Star Formation in RCW 49
One of the most prolific birthing grounds in our Milky Way galaxy, a nebula called RCW 49, is exposed in superb detail for the first time in this new image from NASA's Spitzer Space Telescope. Located 13,700 light-years away in the southern constellation Centaurus, RCW 49 is a dark and dusty stellar nursery that houses more than 2,200 stars.
Because many of the stars in RCW 49 are deeply embedded in plumes of dust, they cannot be seen at visible wavelengths. When viewed with Spitzer's infrared eyes, however, RCW 49 becomes transparent. Like cracking open a quartz rock to discover its jewels inside, the nebula's newborn stars have been dramatically exposed.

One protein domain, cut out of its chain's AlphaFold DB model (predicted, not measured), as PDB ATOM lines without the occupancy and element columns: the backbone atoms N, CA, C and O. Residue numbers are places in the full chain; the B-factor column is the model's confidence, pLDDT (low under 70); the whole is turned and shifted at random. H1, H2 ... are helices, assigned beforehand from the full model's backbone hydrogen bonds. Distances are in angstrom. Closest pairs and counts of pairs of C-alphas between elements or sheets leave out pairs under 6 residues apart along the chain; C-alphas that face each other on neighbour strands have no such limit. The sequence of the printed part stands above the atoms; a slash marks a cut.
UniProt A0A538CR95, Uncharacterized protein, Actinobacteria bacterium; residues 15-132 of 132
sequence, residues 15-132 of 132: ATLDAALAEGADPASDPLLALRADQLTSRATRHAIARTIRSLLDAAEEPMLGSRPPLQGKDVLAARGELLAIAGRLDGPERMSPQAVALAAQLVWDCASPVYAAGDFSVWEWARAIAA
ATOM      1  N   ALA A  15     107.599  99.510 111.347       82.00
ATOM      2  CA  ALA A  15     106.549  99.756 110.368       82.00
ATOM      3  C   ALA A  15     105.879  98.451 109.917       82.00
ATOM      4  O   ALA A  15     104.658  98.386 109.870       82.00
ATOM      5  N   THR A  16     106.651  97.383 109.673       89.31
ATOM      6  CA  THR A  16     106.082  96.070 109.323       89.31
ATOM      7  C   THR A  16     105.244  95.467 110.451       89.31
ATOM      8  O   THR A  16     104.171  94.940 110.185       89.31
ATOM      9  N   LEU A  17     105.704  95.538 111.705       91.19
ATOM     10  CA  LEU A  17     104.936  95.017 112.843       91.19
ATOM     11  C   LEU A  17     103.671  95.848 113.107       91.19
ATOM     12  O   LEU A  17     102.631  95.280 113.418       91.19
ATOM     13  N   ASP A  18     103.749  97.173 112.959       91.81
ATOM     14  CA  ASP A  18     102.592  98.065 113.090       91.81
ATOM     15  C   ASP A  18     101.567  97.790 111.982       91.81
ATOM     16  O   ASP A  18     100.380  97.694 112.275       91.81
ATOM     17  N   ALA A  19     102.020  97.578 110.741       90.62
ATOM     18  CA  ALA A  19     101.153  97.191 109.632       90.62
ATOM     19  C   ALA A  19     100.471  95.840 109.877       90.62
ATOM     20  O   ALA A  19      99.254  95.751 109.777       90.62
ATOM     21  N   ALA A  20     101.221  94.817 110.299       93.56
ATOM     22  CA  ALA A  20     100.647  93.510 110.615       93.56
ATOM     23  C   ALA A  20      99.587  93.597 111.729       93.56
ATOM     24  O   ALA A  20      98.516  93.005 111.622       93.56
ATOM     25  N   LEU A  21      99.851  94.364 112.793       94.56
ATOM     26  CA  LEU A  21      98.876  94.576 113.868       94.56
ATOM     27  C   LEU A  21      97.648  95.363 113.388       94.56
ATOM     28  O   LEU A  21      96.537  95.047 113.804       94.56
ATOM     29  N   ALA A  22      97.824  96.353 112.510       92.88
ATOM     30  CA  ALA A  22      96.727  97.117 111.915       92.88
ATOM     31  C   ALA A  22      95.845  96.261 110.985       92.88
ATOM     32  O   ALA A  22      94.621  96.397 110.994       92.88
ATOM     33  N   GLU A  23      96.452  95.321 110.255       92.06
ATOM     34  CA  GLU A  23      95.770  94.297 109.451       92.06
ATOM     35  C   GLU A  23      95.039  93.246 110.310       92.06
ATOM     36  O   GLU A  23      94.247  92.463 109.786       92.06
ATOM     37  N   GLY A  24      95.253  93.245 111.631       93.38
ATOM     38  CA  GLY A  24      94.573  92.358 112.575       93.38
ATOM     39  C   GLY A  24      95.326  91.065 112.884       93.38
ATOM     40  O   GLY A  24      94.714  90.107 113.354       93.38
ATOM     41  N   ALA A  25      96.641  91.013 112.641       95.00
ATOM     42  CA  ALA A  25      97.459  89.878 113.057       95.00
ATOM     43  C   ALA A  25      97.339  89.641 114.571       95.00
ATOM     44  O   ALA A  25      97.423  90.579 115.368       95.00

This image taken by Spitzer's infrared array camera highlights the nebula's older stars (blue stars in center pocket), its gas filaments (green) and dusty tendrils (pink). Speckled throughout the murky clouds are more than 300 never-before-seen newborn stars.
Astronomers are interested in further studying these newfound proto-stars because they offer a fresh look at star formation in our own galaxy.
This image was taken on Dec. 23, 2003, and is composed of photographs obtained at four wavelengths: 3.6 microns (blue), 4.5 microns (green), 5.8 microns (orange) and 8 microns (red).